Following higher sugar production and plummeting wholesale prices, dues to be paid to the sugarcane farmers by the mills are piling up, worsening the crisis of the sugarcane farmers.
India’s sugar production witnessed a steep hike of 6.7 per cent till December 31, 2018.
India is the second largest producer of sugar (with a global share of 17.1 per cent) in the world after Brazil. Within India, Uttar Pradesh (36.1 per cent), Maharashtra (34.3 per cent) and Karnataka (11.7 per cent) are the three largest producers. As on December 31, 2018, 501 operational sugar mills in the country had produced 110.52 lac tons of sugar. However, the demand of sugar remains stagnant which has further depressed the sugar prices, and has increased the arrears.
Arrears payable to sugarcane farmers by the mills in the 2017-18 season have crossed Rs 23,000 crore across the country with UP accounting for almost half of it.
With the deepening crisis, the BJP [state] governments across the country are rushing into damage control mode with only four months to go for the general election.
Recently, Uttar Pradesh, appears to have favoured a 12 per cent increase in the government-set floor price for the sweetener. The government is trying to set the minimum price for the sale of sugar at around Rs 29/kg to help the sugar industry. This is likely to be clubbed with a mechanism to ensure that mills don’t sell sugar more than a certain quantity. Each mill will be assigned a maximum quota of sugar they can sell every month. This will help regulate supplies in the market, and help prop up sugar prices.
Explaining the crisis, Jaswinder Singh of the All India Kisan Sabha told Newsclick, “Currently, the farmers are experiencing severe losses, as much as over Rs 1,000 per quintal. The policy of the increase in the MSP does not add up, and is not yielding any benefit to the sugarcane farmers, primarily because of this change in the formulation and more importantly, as it does not take into consideration the factors that influence the cost of production, water used, transportation costs etc.”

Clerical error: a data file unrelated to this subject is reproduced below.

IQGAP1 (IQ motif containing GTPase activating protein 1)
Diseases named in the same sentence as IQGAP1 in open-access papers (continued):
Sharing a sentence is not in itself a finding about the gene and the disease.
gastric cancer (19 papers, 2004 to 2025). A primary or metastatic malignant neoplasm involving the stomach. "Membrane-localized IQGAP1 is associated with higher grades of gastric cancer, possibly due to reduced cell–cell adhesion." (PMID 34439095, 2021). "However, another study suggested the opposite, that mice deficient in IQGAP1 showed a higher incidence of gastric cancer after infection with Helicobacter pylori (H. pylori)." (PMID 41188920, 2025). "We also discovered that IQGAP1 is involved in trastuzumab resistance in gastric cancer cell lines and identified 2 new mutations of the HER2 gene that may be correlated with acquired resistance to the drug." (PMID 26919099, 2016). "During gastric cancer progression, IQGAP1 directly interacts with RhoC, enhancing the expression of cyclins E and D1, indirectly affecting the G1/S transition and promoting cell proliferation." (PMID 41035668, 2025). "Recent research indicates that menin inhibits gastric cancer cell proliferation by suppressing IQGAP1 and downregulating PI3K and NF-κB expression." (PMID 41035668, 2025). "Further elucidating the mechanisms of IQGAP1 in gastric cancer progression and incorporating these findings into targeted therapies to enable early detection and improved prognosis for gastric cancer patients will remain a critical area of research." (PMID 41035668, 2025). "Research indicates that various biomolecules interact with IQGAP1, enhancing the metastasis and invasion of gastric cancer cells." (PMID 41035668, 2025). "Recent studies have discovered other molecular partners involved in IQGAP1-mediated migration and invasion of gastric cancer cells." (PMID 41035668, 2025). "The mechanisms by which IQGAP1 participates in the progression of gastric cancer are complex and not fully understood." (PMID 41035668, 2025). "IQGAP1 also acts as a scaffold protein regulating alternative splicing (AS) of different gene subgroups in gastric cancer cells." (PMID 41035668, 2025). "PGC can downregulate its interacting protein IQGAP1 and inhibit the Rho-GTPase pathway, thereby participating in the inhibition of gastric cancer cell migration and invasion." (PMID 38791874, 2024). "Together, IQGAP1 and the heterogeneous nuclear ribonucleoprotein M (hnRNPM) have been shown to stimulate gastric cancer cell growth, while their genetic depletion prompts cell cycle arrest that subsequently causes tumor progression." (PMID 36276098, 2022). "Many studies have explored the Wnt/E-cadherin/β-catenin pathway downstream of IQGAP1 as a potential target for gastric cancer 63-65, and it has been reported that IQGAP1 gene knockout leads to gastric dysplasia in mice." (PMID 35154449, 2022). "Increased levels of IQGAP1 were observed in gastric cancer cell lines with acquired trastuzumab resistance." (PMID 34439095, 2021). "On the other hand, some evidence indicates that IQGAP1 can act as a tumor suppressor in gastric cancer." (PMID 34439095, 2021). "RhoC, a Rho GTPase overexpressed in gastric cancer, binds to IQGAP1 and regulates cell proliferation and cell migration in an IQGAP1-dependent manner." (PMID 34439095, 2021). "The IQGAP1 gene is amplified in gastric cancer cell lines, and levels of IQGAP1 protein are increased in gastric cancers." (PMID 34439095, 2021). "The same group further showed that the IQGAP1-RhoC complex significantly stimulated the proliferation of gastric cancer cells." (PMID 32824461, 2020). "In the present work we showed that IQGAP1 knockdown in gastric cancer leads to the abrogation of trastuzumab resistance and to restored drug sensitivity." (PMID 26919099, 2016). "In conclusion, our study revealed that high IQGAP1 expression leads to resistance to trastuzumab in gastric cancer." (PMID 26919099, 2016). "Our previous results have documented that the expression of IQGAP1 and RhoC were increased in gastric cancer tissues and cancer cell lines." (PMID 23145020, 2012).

He added, “The biggest policy failure at the hands of the BJP government has been the fact that they have let the state governments take a call on the compensation that will be given to the farmers. On the other hand, the situation is extremely grave in states such as Maharashtra and Uttar Pradesh. The political apathy of the leadership has ensured that the issue has failed to assume a central agenda.”
The sugar mills from Maharashtra haven’t paid any money to the farmers even 50 days after buying their cane. With the farmers movement picking up pace, sugarcane farmers are now up in arms against the Maharashtra government after two farmers in Satara committed suicide following distress. The state is currently witnessing multiple agitations, as farmers are demanding a one-time payment of the declared fair remunerative price (FRP) rather than the two instalments proposed by the government.
N K Shukla from Sugarcane Coordination Committee said that they are demanding a minimum price of Rs 400 per quintal for sugar. “In many places such as Maharashtra, the mills have not paid the farmers in a long time, even though the by-products of sugarcane bring mills greater benefits such as ethanol, press mud, fertilisers etc.”
He added, “We are producing so much sugar that there is no need to import raw sugar from Latin American countries. This needs to be stopped.”
Activists on the ground believe that the worst is yet to come, given the high acreage of crop planting this time. The payment crisis can worsen the farm distress, as the farmers’ incomes have been stressed following fluctuating prices of horticulture crops. The government is merely compounding the problem by refusing to link sugarcane pricing to the price of sugar.
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